In this regard, the New Zealand government’s stance is closer to the British statement excusing the colonial crimes against the Maori.

To mark the 250th anniversary, New Zealand could have embarked upon a different path – one that creates space for indigenous narratives to thrive and take precedence. It could also have demanded that Britain acknowledges its colonial theft and violence, instead of forcing equivalence between the coloniser and the colonised.

Speaking at the UN earlier this year, indigenous rights activist Tima Ngata declared with reference to the invasion, “to call that an ‘encounter’ is egregious in the extreme and a complete purposeful minimisation.”

Giving in to the colonial narrative as the New Zealand government has done legitimises colonial conquest and the massacre of the indigenous, besides outlining a tacit complicity in ensuring that colonialism remains cloistered as a historical topic. The truth is that colonialism is preventing indigenous narratives from taking their rightful place. Hence the massacres are being purposely overlooked to maintain the fictional narratives of exploration and discovery.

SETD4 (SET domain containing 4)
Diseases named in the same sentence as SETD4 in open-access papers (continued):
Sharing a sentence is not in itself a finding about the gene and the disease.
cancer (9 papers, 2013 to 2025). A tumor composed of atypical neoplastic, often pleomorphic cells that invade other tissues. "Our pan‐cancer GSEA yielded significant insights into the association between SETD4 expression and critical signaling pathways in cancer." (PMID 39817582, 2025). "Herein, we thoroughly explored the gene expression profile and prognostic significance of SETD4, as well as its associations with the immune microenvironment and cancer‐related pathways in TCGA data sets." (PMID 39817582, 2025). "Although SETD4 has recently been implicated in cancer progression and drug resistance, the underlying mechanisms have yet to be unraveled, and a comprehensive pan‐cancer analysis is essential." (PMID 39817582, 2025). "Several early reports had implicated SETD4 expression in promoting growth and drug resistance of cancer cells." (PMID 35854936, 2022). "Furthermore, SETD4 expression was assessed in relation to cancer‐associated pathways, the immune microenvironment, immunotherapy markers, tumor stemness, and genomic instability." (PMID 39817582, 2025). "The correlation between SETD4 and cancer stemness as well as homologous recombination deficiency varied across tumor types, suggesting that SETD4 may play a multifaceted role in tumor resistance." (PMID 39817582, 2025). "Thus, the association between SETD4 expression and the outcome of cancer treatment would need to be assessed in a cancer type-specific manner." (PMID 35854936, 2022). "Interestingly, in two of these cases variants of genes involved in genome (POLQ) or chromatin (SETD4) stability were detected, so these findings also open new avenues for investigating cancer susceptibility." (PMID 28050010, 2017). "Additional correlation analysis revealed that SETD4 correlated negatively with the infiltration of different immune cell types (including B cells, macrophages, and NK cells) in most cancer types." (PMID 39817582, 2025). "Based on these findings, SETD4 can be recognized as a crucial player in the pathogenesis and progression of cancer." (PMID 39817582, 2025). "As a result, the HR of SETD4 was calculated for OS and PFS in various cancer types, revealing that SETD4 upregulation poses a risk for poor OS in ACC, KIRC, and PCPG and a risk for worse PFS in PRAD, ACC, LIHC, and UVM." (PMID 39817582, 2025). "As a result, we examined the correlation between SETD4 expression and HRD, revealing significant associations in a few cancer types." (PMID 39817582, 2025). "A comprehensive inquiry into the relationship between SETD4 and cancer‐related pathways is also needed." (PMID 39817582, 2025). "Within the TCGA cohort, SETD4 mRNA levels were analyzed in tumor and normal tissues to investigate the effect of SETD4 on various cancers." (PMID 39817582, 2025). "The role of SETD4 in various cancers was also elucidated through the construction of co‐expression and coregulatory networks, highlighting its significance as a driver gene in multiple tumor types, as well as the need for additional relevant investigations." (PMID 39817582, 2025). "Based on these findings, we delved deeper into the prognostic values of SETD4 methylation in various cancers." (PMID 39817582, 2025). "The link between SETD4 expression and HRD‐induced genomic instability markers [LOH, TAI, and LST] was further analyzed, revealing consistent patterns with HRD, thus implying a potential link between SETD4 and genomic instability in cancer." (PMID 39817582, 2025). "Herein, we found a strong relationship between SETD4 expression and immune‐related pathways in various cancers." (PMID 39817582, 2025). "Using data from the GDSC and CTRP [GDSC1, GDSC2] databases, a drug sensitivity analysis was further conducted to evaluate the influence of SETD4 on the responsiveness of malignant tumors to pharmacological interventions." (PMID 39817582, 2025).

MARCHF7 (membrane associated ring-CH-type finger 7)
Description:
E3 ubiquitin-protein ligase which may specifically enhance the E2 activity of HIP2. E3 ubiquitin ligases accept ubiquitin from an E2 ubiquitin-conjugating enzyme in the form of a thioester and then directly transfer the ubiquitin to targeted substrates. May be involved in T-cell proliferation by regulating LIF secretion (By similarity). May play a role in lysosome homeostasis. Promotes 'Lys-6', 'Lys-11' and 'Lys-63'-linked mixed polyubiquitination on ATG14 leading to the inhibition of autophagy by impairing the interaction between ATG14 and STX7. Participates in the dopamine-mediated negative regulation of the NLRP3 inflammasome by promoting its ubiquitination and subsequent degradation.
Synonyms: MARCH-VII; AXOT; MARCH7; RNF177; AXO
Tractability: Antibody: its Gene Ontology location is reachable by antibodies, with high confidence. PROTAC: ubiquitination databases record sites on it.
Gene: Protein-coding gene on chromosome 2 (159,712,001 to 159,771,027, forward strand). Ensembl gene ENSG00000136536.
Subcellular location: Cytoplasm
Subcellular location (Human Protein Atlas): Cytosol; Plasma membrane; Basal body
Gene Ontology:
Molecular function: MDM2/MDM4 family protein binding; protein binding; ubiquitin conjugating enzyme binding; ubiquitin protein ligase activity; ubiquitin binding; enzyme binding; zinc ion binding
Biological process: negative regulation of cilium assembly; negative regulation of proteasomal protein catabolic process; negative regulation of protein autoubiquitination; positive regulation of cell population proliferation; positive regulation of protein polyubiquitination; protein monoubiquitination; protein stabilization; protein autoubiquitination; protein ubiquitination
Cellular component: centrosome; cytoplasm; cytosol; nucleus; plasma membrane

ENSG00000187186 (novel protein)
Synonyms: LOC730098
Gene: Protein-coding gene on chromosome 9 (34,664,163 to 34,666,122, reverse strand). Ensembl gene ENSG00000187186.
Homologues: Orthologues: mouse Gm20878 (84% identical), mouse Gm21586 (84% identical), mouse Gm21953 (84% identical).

Understanding the colonial project is not tantamount to endorsement. What the British Ambassador and the New Zealand Prime Minister have achieved as a prelude to the 250th anniversary is a dilution of indigenous rights, narratives and memory. Regret is not an acknowledgement of colonial violence, especially when it refuses to acknowledge the victims murdered by the British Empire. Likewise, the New Zealand’s government’s dismissal of the Maori as “groups of people who have strong feelings” and who are expected to participate in an event that prioritises the glorification of Cook’s invasion is an aberration. The obligation, in New Zealand and elsewhere, is to discredit colonial ‘regret’.

The views of individual contributors do not necessarily represent those of the Strategic Culture Foundation.
The views of individual contributors do not necessarily represent those of the Strategic Culture Foundation.